Monthly Archives: May 2011

Vava’u, Tonga

Catholic churchOur position on Saturday 21st May

18 39.4 south

173 53.9 west

 We left Pangai Saturday 21stMay to sail overnight to the Vava’u group of islands.  We had a F3/4 southeasterly; perfect trade winds.  We motored out of the reef and hoisted the sails for an overnight sail.  There was a boat following us all the way and when we got into Neiafu, the main town in Vava’u, we discovered it was Riga II a Swiss boat we last saw at Big Mama’s in Nuku’alofa with Gaby and Richard on board.  We picked up a buoy in the harbour and went ashore to explore.  Sunday’s are reserved for going to church inTonga and absolutely nothing was open.  In the evening the big catholic church on the hill was broadcasting hymns accompanied by rock music across the Neiafu, it was bizarre. 

The market

Neiafu isTonga’s second ‘city’, but it’s still a sleepy little town of 6000 inhabitants.  It’s more colourful and appealing than Nuka’alofa.  The next morning we all headed back into town to look at the shops and found a wonderful local market selling lots of bananas, pineapples, papayas, long beans, peppers, tomatoes, lettuce, cucumber, onions, and watermelons for very little money.  It’s possible to get potatoes but most of the locals eat cassava, which is a root vegetable similar to sweet potato, but a bit of an acquired taste. The ladies on the market stalls were very friendly and even though we were charged tourist prices it’s still very cheap ranging from T$1 to T$3 (35p to £1) a bundle.  Although it seems much cleaner here it’s still quite dirty.  There is a strange assortment of shops in Neiafu, many owned by the local Chinese community.  It isn’t possible to get all your shopping in one place.  I spend ages looking around them all to see what they have for sale and then go back to buy it.  They may have chicken in one of the freezers in one shop but that same shop may not have kidney beans or coffee.  The word ‘shop’ is a very loose term any way because some of them are little more than large garden sheds with very poor lighting and just warehouse racking for shelves.  MOT, who needs one of those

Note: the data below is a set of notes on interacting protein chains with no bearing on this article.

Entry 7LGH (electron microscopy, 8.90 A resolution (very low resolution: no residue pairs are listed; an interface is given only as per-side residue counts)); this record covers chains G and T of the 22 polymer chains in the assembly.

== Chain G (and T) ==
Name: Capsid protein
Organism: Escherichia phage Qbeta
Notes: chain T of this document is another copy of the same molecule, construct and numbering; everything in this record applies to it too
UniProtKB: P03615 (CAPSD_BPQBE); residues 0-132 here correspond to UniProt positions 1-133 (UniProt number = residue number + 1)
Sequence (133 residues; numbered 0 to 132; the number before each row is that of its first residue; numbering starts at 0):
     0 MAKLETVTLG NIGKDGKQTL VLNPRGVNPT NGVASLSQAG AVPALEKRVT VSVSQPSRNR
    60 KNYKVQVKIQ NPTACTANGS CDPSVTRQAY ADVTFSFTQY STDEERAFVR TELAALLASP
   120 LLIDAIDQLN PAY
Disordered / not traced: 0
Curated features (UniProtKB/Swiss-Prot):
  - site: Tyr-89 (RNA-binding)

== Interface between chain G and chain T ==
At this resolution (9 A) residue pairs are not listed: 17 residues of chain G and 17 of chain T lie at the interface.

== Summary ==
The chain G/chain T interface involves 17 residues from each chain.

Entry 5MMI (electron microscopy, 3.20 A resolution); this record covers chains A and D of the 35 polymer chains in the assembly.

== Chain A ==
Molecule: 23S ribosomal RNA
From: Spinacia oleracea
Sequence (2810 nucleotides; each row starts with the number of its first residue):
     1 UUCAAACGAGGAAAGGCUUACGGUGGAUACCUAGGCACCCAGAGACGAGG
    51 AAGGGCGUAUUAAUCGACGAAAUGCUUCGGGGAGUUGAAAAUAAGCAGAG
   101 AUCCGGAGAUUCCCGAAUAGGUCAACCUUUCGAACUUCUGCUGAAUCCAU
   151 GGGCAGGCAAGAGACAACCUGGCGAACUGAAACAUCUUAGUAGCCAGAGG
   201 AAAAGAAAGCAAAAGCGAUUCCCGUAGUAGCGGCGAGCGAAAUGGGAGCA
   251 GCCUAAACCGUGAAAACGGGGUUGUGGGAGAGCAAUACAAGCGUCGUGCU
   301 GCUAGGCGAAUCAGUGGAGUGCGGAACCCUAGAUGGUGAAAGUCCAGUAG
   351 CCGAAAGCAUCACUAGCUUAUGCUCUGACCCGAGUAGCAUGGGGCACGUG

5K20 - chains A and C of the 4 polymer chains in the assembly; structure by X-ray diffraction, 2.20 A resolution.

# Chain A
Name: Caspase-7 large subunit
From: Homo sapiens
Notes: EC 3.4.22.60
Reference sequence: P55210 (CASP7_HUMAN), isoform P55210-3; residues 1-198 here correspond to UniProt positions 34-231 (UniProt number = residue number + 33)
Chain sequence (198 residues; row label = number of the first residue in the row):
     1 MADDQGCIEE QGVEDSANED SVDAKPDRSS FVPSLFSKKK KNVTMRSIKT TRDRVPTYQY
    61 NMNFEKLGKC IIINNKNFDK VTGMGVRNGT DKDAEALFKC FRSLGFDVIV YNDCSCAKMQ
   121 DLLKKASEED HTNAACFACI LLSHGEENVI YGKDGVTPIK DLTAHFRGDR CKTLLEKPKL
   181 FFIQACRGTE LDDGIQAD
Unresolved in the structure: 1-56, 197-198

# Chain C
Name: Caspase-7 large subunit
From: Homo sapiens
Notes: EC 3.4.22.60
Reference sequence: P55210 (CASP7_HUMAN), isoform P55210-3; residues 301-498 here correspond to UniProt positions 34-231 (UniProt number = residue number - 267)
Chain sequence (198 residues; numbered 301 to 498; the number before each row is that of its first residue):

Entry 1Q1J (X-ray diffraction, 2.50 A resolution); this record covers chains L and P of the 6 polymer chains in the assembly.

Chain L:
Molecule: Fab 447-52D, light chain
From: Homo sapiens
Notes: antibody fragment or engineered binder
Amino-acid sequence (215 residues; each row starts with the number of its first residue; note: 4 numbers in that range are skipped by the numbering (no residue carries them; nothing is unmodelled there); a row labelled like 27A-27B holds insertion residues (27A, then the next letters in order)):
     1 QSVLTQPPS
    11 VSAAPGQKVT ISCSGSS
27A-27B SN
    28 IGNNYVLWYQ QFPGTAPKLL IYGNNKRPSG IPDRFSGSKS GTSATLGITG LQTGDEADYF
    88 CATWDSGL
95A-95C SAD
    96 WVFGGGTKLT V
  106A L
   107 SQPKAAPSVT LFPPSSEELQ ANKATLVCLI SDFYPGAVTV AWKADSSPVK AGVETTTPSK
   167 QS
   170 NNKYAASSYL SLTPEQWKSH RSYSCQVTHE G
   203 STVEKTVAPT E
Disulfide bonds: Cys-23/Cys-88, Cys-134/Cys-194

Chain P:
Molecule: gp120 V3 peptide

On walking further into the town we spotted this car, believe it or not its still being driven around.

Having my hair washed by a ladyboy

Gaby had the idea we should get our hair cut so we went into the local hairdressers where we found two ladyboys cutting hair.  It was ok but not as good as the hairdresser in NZ, the up side was it only cost T$10 which is about £3.50!

We spent a week in Neiafu catching up with washing, interneting and boat maintenance.  I spent a long time in the local internet café researching the possibility of flying back to the UK for a while to see everyone.

Kenutu beach

The anchorages around the Vava’u group are beautiful and we stopped at several but the best one was off the island of Kenutu, the most easterly of the islands.  It has quite a difficult approach through the inner reef amongst the coral heads but, with difficulty, we found the entrance after half an hour of looking and were rewarded with a spectacular scene of the ocean waves exploding around the ends of the island. 

Camomile anchored off the beach

The anchorage off the beach was well sheltered even though the island was on the edge of the outer ocean reef.  Beyond it was the South Pacific ocean with nothing between South America and us.  The island is overgrown brush and trees, yet the beach is very attractive.  At low tide the undercuts in the limestone are revealed.  We found a path leading from the beach to the other side of the island.